Practical Solutions to 6 Challenging Estate Planning Issues for Blended Families
The definition of a blended family is a social unit formed by the joining of two parents who were previously married, as well as the children from their former marriages. Currently, in the United States blended families outnumber those of traditional nuclear families, and this trend is only going up. This fosters a situation in which extremely careful estate planning is crucial to ensure that each married individual’s desires are carried out. If you do not adequately plan or make changes to your estate plan when you get divorced or remarried then, the results can cause your family to be in a tight situation. For instance, you ex-spouse may end up inheriting your home, your retirement benefits, and your bank accounts upon you passing away without the proper precautions. Let’s take a look at six challenges that often arise and how to properly deal with them.
1. Getting on the Same Page as Your Spouse
One major problem that married couples often have to hurdle is that they have two differing ideas of what their estate plan should look like. However, this can easily be overcome with proper communication. Do not wait until you are sitting down to plan your estate to have a conversation with your spouse about your finances. Instead, a conversation should be had early on in the marriage, if not before getting married, about the goals for your future, current finances, and how each of you wants your assets to be distributed. This conversation is often emotionally charged and difficult to have. However, having it will have tremendous rewards when it comes to the ease of your estate planning in the long run.
2. Ensuring That No One Gets Disinherited
If it is possible, you should sit down with an estate-planning attorney BEFORE getting remarried to discuss your options. However, if you have already said your “I do’s” then it is not too late. The most important thing is to, not do anything, as this will cause the state to decide the distribution of your assets. The largest concern in second marriages is making sure that every spouse’s share of the estate ends up with the desired beneficiary. This means that if each spouse has kids from their previous relationships, then those kids’ inheritance needs to be protected even if the parent is the first spouse to pass away. If you do not handle your estate, then a surviving spouse can amend documents to disinherit the deceased spouse’s kids.
3. Protecting Significant Assets
If one spouse brings a substantial amount of assets into the marriage, then it is a good idea to protect them by preparing a separate property trust. This is best done before the wedding to make sure that those assets end up with the beneficiary chosen by the spouse. You can designate your current spouse as the trust’s beneficiary until they pass away and then designate your children after that. You may also want to have your individual property distributed straight to your kids.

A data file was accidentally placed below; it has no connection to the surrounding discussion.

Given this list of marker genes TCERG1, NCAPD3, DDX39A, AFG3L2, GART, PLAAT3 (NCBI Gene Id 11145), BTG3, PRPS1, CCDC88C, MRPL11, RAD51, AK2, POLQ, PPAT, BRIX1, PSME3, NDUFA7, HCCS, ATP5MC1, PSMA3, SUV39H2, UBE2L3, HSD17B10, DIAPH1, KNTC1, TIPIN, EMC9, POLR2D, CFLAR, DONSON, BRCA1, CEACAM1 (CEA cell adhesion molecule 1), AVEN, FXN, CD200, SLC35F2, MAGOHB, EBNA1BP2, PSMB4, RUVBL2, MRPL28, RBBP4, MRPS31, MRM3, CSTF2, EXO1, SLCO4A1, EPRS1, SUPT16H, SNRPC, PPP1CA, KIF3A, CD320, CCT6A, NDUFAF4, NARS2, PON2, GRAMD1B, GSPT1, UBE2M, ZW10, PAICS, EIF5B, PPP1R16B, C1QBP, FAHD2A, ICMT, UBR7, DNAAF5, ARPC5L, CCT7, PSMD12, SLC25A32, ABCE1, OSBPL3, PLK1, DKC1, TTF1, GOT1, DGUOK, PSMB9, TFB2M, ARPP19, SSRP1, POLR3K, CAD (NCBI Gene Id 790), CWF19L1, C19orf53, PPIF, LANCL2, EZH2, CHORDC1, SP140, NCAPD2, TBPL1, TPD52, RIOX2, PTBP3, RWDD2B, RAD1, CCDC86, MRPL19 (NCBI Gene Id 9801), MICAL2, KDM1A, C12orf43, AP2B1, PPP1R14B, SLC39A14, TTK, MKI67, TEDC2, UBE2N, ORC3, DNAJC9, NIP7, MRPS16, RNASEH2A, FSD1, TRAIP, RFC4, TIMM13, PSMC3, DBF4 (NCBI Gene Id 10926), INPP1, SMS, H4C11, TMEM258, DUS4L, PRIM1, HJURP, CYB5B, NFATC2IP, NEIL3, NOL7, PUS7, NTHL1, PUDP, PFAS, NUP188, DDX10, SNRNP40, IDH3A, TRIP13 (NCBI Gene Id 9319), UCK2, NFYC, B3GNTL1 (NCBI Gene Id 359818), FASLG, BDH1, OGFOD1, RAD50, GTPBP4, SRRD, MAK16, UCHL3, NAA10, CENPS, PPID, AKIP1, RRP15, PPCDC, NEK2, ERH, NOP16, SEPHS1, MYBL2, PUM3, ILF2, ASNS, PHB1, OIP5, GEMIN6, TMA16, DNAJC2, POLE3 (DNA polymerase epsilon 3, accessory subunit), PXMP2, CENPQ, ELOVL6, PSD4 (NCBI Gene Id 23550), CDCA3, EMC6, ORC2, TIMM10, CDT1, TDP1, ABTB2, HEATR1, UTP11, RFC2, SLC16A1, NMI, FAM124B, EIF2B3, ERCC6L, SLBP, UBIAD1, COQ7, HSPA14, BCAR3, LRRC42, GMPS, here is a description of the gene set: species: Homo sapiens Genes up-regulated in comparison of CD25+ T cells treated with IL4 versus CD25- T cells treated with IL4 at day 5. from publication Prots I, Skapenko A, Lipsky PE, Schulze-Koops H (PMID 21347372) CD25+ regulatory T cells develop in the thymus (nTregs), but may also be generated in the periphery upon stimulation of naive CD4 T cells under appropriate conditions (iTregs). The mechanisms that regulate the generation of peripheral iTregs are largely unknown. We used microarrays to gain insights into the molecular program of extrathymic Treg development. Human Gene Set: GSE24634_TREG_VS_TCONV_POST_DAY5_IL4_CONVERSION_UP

4. Protecting Your Children
Whether or not you decide to establish a separate property trust, you should create a joint trust along with your spouse that contains protections for your kids. For instance, when the first spouse passes away, half of the couple’s assets will be put into an irrevocable trust given to the surviving spouse. The living spouse can maintain their lifestyle with the income that is generated by the trust. However, the principal will be kept for the children of the spouse that passed away.
5. Assigning a Power of Attorney
In the case that you are not able to manage your financial affairs when you’re older, a strong power of attorney will give you the chance to determine a trusted individual to take care of your legal decisions and financial affairs later in life. It is essential that any previous powers of attorney that you designated, such as your ex-spouse, be revoked. Create a new power of attorney and name your children, your new spouse, or another trusted person in your life as an agent.
6. Dealing With Financial Accounts
You may accumulate a large amount of wealth in the form of a life insurance policy and retirement savings later on in life. The beneficiary that you designate on these assets will have control over who it is distributed to, not your trust or will. Many people forget to re-designate their recipients of these assets once they get divorced. It is important that you think about these accounts going hand in hand with your other estate planning. For instance, you may want to give a death benefit to your spouse in the form of a life insurance policy, while letting the remainder of your estate go to your children.
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